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Paleo Slide Set: Coral Paleoclimatology
Branching coral Pocillopora damicornis from the Gulf of Panama (8N, 79W).
We see that corals are in fact colonies composed of hundreds of thousands of tiny animals called coral polyp. The polyps in this photo of the branching coral Pocillopora damicornis look like tiny bushes. To simplify things, think of a polyp as a hollow fleshy column sitting in a hard cup. On the side of the column that comes into contact with water, a ring of tentacles capture tiny organisms called plankton and direct them down the column and into the pharynx to be digested. Most reef-building corals also have an alternate source of food: a type of algae called zooxanthellae live within the fleshy parts of coral polyps. These algae give living corals their brownish color. Zooxanthellae photosynthesize light and carbon dioxide to supply both themselves and the coral with food and oxygen. In turn, the food caught by the coral supplies both organisms with the crucial nutrients phosphorous and nitrogen, which are then cycled back and forth between the two. Algae also help corals with calcium carbonate deposition and without algal populations corals are unable to produce substantial reef structures. This interdependent relationship between corals and the algae they contain is an example of symbiosis, a biological term describing a relationship where two organisms work together to survive.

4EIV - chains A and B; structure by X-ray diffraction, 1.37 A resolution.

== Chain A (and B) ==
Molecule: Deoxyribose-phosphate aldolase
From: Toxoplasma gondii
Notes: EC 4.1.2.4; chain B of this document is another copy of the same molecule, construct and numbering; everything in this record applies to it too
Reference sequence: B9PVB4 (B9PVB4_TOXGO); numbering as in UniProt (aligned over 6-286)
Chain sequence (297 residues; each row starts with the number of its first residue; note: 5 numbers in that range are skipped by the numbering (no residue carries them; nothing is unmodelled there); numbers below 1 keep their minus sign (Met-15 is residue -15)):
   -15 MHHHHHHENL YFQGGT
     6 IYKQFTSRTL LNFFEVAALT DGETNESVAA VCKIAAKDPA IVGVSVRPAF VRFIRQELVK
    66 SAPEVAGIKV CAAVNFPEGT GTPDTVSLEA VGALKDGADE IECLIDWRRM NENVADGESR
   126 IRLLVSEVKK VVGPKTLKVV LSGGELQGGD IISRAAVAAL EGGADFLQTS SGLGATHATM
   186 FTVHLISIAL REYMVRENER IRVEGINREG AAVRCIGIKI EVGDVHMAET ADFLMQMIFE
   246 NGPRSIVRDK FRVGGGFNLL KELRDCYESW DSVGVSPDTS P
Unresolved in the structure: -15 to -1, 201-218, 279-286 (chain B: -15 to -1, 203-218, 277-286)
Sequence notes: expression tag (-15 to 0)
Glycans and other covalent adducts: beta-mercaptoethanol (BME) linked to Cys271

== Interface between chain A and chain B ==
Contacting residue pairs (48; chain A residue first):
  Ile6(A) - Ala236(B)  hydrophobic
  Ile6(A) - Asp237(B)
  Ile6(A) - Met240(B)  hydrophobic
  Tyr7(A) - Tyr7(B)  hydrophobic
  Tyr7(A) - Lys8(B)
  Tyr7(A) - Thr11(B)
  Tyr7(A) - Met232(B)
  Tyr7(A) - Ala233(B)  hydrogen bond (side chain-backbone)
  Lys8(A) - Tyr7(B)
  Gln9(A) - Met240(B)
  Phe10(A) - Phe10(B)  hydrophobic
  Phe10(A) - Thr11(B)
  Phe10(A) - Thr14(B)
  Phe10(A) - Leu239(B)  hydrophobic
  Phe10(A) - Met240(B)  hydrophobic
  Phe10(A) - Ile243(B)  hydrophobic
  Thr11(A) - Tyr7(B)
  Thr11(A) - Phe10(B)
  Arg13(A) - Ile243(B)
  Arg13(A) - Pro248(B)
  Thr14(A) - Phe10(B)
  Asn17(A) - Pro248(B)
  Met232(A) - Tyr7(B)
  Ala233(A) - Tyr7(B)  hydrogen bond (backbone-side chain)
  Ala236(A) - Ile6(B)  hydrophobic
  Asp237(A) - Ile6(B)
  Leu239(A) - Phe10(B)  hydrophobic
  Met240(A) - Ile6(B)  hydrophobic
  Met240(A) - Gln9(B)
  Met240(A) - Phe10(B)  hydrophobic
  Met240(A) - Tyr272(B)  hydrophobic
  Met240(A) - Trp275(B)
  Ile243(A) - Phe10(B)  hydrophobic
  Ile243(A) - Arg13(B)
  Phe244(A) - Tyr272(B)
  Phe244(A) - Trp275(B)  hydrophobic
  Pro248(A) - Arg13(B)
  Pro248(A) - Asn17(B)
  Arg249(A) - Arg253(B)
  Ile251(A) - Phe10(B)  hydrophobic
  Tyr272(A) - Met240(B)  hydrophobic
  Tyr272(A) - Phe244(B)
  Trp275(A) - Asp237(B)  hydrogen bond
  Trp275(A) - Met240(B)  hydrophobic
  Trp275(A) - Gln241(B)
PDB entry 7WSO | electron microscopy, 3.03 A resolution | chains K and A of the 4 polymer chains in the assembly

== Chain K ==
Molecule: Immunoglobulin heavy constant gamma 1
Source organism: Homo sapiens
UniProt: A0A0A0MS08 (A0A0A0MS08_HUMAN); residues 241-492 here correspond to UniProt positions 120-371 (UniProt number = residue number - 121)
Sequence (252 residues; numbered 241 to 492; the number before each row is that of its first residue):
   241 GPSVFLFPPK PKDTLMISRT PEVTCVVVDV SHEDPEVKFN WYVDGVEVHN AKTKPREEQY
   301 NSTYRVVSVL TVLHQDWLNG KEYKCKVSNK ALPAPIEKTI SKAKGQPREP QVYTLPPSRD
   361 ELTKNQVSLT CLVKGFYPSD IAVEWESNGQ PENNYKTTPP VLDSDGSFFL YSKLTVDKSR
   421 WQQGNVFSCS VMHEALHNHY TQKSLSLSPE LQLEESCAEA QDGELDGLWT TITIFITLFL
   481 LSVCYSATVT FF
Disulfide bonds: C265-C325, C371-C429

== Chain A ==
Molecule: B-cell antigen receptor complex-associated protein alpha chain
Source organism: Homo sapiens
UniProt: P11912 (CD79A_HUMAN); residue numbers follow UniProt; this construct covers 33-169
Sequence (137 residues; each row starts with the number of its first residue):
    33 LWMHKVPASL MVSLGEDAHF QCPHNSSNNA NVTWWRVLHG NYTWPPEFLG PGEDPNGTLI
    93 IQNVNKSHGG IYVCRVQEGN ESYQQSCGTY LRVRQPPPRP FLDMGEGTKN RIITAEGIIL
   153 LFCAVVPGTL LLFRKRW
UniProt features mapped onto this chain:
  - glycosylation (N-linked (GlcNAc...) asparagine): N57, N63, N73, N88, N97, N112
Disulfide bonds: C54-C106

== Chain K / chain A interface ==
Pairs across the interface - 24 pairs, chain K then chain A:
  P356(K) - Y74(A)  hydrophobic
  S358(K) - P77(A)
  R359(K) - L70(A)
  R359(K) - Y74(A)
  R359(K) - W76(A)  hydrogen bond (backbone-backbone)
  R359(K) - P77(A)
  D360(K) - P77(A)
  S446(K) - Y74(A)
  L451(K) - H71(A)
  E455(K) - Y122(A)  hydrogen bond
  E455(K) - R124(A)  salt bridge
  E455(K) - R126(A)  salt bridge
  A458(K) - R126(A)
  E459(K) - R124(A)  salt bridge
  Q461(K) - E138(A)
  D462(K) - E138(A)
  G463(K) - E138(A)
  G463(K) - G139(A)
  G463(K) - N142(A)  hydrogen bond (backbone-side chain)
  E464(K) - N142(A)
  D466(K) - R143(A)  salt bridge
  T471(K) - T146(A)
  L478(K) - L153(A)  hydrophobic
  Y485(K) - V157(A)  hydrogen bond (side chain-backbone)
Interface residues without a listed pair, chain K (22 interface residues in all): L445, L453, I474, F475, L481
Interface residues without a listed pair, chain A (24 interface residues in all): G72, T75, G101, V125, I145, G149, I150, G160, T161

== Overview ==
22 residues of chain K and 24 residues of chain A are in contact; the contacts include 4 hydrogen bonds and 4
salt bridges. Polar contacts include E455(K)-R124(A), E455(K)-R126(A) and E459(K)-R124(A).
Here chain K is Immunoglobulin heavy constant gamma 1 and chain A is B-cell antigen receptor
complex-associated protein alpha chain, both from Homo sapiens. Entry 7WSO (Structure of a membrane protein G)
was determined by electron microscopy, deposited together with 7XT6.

Photo Credits:
Jerry Wellington
Department of Biology, University of Houston
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Last Modified: 12 October 2001

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